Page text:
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Depression affects millions of Americans, who struggle with feelings of loneliness, hopelessness, anxiety and more. Even today, scientists aren’t exactly sure what causes it; however, they have clearly identified certain things which make it worse. Unfortunately for people who suffer from sleep apnea, insufficient sleep is one of those things.
The Power of Sleep
A growing body of research is showing the true value of sleep when it comes to our physical and mental health. Countless studies have linked inadequate sleep to some pretty scary medical problems that occur below the neck, including diabetes, heart disease and certain forms of cancer. Research has also shown that sleep difficulties can cause big problems above the neck by increasing a person’s risk of suffering from migraine headaches, dementia and depression.
Too Little vs. Too Much
Unfortunately, studies have shown that too much sleep can also promote serious depression in many people. This can also be problematic for sleep apneics, because they may require long stretches of rest to make up for the shallow nature of their sleep. Since breathing disruptions cause them to wake frequently, sleep apneics aren’t able to attain enough restorative REM sleep. To make up for this, they may have to sleep longer than normal and ultimately increase their risk for depression.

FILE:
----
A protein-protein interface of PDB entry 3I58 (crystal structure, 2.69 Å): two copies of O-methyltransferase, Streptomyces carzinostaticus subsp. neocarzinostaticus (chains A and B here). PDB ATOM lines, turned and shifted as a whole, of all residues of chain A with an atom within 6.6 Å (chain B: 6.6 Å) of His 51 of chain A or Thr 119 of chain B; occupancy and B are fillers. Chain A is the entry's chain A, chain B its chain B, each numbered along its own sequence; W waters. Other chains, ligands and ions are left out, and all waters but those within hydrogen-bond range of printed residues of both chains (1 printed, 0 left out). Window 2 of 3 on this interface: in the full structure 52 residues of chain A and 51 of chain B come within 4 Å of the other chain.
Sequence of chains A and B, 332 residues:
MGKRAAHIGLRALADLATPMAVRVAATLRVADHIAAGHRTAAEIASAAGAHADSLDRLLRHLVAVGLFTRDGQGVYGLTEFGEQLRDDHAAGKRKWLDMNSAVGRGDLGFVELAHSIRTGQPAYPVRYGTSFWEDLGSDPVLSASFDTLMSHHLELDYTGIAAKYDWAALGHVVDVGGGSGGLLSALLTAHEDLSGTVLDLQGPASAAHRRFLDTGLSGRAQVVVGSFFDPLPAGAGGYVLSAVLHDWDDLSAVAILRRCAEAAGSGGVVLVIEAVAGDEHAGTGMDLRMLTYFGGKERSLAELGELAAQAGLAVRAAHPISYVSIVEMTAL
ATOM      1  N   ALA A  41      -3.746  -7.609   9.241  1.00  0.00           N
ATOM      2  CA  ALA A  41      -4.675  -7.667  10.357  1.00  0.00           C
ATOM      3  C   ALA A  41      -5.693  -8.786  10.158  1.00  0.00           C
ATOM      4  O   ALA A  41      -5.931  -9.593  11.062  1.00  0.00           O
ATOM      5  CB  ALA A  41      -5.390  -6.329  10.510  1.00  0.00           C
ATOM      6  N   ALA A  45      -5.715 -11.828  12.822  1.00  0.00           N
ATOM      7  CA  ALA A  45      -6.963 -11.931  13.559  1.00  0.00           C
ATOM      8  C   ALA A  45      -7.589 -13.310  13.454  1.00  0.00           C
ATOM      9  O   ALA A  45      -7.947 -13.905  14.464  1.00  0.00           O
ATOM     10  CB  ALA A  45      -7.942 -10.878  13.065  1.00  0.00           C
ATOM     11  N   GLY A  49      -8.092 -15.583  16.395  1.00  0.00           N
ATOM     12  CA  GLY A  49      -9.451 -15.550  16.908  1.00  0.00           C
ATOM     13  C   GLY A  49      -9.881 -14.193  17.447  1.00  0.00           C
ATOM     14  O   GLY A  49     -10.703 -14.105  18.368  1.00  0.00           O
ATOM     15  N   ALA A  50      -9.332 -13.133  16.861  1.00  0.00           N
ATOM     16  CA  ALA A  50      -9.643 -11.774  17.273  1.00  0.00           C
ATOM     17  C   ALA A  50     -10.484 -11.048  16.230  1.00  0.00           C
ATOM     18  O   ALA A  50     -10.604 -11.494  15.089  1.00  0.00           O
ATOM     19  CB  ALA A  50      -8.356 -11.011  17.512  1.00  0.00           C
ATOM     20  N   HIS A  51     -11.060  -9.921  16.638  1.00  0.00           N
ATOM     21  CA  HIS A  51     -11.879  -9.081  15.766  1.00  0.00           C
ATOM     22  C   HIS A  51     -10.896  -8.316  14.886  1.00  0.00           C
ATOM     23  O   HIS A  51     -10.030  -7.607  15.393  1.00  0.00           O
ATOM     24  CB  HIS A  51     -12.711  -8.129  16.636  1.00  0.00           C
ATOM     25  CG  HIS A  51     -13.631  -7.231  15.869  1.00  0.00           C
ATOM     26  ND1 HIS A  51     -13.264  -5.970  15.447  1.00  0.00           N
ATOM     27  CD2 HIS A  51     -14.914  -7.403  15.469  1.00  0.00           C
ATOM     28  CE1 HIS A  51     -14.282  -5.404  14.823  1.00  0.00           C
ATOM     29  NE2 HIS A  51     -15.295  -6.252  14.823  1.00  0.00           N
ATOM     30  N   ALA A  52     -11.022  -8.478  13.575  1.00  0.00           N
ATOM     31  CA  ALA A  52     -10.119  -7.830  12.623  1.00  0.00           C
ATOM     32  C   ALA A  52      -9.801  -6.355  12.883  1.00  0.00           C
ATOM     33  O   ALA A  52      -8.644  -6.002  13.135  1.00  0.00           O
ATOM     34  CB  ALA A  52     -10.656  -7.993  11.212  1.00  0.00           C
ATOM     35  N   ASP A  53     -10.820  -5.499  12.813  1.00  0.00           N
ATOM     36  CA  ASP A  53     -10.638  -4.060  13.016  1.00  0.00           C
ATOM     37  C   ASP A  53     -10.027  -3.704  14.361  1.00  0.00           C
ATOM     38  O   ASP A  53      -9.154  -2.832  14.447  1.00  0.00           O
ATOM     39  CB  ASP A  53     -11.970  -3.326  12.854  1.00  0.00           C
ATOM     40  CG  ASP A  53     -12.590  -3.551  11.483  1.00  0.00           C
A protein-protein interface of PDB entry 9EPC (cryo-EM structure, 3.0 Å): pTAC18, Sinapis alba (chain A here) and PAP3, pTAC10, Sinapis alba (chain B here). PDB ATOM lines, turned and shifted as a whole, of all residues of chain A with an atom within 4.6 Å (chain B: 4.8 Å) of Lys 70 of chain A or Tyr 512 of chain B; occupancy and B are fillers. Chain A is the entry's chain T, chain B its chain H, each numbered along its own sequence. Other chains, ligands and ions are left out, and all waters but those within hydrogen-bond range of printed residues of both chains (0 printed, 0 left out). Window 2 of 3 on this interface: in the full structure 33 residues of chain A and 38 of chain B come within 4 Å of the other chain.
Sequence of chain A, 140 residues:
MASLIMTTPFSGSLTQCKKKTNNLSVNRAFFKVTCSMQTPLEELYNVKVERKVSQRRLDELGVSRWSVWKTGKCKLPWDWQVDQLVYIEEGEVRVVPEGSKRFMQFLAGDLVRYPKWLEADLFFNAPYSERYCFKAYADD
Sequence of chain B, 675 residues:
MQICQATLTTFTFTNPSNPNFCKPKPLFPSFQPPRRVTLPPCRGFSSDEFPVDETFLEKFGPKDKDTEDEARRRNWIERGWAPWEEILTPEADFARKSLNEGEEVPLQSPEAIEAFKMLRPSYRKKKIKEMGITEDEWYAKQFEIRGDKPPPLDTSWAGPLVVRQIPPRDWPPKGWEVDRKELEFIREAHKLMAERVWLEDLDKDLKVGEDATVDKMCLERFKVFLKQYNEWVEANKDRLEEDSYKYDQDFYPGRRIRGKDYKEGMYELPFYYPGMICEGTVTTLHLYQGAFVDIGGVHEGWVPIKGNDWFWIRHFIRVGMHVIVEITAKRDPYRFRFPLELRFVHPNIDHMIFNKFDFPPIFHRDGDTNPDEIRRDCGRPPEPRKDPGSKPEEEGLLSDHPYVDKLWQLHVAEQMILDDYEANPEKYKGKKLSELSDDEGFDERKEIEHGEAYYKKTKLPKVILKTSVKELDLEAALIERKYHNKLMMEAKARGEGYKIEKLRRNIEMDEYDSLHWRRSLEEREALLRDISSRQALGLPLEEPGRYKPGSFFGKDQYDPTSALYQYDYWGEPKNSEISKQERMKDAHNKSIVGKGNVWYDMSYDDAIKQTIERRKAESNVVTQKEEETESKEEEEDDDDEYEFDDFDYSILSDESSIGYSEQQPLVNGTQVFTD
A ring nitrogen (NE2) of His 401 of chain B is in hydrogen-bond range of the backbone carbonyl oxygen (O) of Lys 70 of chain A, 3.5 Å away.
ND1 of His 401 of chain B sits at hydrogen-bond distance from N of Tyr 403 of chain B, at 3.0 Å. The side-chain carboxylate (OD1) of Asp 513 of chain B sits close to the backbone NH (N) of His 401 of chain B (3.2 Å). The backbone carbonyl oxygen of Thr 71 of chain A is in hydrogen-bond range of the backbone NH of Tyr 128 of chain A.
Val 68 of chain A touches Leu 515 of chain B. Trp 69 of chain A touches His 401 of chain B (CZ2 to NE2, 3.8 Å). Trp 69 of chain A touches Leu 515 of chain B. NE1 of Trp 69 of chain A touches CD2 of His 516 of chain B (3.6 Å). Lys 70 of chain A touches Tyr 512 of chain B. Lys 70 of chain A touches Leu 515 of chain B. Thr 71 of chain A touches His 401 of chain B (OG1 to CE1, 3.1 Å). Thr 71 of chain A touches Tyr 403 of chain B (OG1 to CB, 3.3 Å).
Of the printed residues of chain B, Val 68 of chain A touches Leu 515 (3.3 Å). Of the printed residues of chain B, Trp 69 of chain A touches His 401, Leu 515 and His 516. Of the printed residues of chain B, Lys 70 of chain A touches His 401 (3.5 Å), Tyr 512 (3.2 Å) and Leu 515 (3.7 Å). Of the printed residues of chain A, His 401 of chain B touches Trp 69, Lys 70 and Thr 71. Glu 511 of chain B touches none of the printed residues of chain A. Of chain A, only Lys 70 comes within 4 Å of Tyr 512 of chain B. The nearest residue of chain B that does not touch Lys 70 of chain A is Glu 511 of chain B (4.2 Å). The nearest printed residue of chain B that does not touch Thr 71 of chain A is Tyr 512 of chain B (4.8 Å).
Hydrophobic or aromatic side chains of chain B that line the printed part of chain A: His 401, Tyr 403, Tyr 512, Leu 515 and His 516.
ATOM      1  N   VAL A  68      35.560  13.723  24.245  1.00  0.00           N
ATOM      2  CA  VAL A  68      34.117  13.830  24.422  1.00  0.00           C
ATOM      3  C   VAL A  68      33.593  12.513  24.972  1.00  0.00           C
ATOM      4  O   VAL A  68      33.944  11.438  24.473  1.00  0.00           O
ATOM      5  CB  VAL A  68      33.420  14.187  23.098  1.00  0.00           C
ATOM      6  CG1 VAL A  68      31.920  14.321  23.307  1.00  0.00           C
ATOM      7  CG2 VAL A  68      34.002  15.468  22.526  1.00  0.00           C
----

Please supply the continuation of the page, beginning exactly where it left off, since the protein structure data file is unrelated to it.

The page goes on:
Understanding the Link
Let’s be clear about one thing: sleep apnea doesn’t necessarily cause depression; however, it can intensify the feelings of existing depression and make new bouts of it more likely. If a person is receiving inadequate sleep, feelings of it will only be magnified, causing further disruption to that person’s life. All the negative feelings associated with sleep apnea (mood changes, irritability, and memory loss) combined with the symptoms of depression (loneliness, hopelessness, and anxiety) will inevitably lead to a much lower quality of life.
Take Back Your Life
Sleep plays a critical role in our lives by promoting good physical and mental health. If sleep apnea is preventing you from sleeping through the night; it’s time to take action. If you live in the Omaha area and suffer from depression and you believe that you also suffer from sleep apnea, please call (402) 493-4175 or contact us to set up a consultation with Dr. Roubal.